]The Brexit selloff is serving as an unpleasant reminder to investors in 2016: Dividends still matter a lot right now.
Year-to-date, dividend payouts have meant the difference between being breakeven in the S&P 500 or sitting in the red. For the Dow Jones Industrial Average , dividend payouts actually pull the big index into positive territory since the calendar flipped to January. But 2016's performance numbers are only a tiny part of the story. That's because the impact of dividends only really start to show themselves in the longer term.
In fact, just over the last 10 years, dividends have accounted for almost half of the S&P 500's performance, handing investors the difference between 57.5% gains and 95.9% gains when reinvested dividends are factored in. But to find the biggest benefit from dividends, it's not enough to simply buy names with big payouts today -- you've got to think about which names are going to be paying more tomorrow too.
So instead of chasing yield, we'll try to step in front of the next round of stock payout hikes.
For our purposes, that "crystal ball" is composed of a few factors: namely a solid balance sheet, low payout ratio, and a history of dividend hikes. While those items don't guarantee dividend announcements in the next month or three, they do dramatically increase the odds that management will hike their cash payouts to shareholders. And they've helped us grab onto dividend hikes with a high success rate in the past.
Without further ado, here's a look at five big stocks that could be about to increase their dividend payments in the coming months Think of it as your dividend preview.
Leading off our list of potential dividend hikers is tech giant Microsoft (MSFT) . Microsoft has been making progress in the last 12 months, up 12% on a total returns basis over that stretch, vs. a 1% decline in the S&P. And this stock could be about to up the stakes with a dividend boost. In the meantime, Microsoft pays out a 36-cent quarterly dividend check that adds up to a 2.9% yield at current price levels.
Microsoft doesn't need much in the way of an introduction. It's one of the biggest technology companies in the world, selling everything from software tools to mobile devices to gaming consoles. Despite that broad product lineup, Microsoft's Windows operating system and Office productivity suite still provide the lion's share of the firm's profits today. The decision to move more resources behind "the cloud" should be an important growth driver in the quarters ahead -- it's already become the number-two public cloud vendor since launching its Azure platform.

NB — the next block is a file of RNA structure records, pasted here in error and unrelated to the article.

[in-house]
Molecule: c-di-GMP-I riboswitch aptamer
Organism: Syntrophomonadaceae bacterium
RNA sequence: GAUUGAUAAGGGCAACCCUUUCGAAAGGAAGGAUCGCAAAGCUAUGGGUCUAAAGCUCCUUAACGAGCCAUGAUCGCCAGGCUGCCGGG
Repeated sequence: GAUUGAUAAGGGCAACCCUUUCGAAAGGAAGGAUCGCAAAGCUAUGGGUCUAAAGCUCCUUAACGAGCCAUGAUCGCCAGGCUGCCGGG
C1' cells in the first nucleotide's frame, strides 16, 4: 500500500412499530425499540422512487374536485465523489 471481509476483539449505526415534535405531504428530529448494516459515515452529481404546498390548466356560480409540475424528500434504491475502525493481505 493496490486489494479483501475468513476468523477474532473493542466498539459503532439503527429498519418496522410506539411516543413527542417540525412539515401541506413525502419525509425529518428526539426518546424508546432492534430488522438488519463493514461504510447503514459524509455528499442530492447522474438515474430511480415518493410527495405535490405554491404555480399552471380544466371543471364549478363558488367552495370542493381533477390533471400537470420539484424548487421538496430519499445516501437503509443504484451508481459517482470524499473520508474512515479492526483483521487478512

Financially, Microsoft is in excellent shape, with more than $70 billion in net cash and investments on its balance sheet. That big cash cushion pays for about 19% of Microsoft's market capitalization at current price levels, providing a big safety net for Microsoft investors as well as this stock's dividend payout. After four straight quarters of a 36-cent dividend check, investors are likely to get a raise in the months ahead.
Dividends and tobacco companies go hand in hand -- that's a big driver behind the consistent history of dividend hikes from cigarette giant Altria Group (MO) . Altria currently pays out a 56.5-cent per-share dividend check each quarter, a payout that adds up to a 3.33% yield at current levels. Now investors look likely to get a raise later this summer.
Altria is a cigarette company first and foremost. The firm's Marlboro brand is the largest cigarette label in the country, and it throws off considerable cash. Despite that advantage, the cigarette industry is a declining business here in the U.S., and because Altria spun off its international operations back in 2008, growth isn't something investors should expect to see in this stock. Despite that long-term downtrend in sales, the existing business still throws off substantial cash, making this stock purpose-built to pay big dividends for investors.
But while cigarettes are still Altria's main business, the firm is unique among tobacco stocks in that it has invested in other traditional "sin stock" businesses, buying up Ste. Michelle Wine Estates as well as a 27% stake in beer brewer SABMiller. Following SABMiller's pending merger with Anheuser Busch InBev (BUD) , Altria will own 10.5% in the world's largest brewing company.
Altria has paid out the same dividend for the last four quarters. If history is any indication, investors are likely to get a raise in August.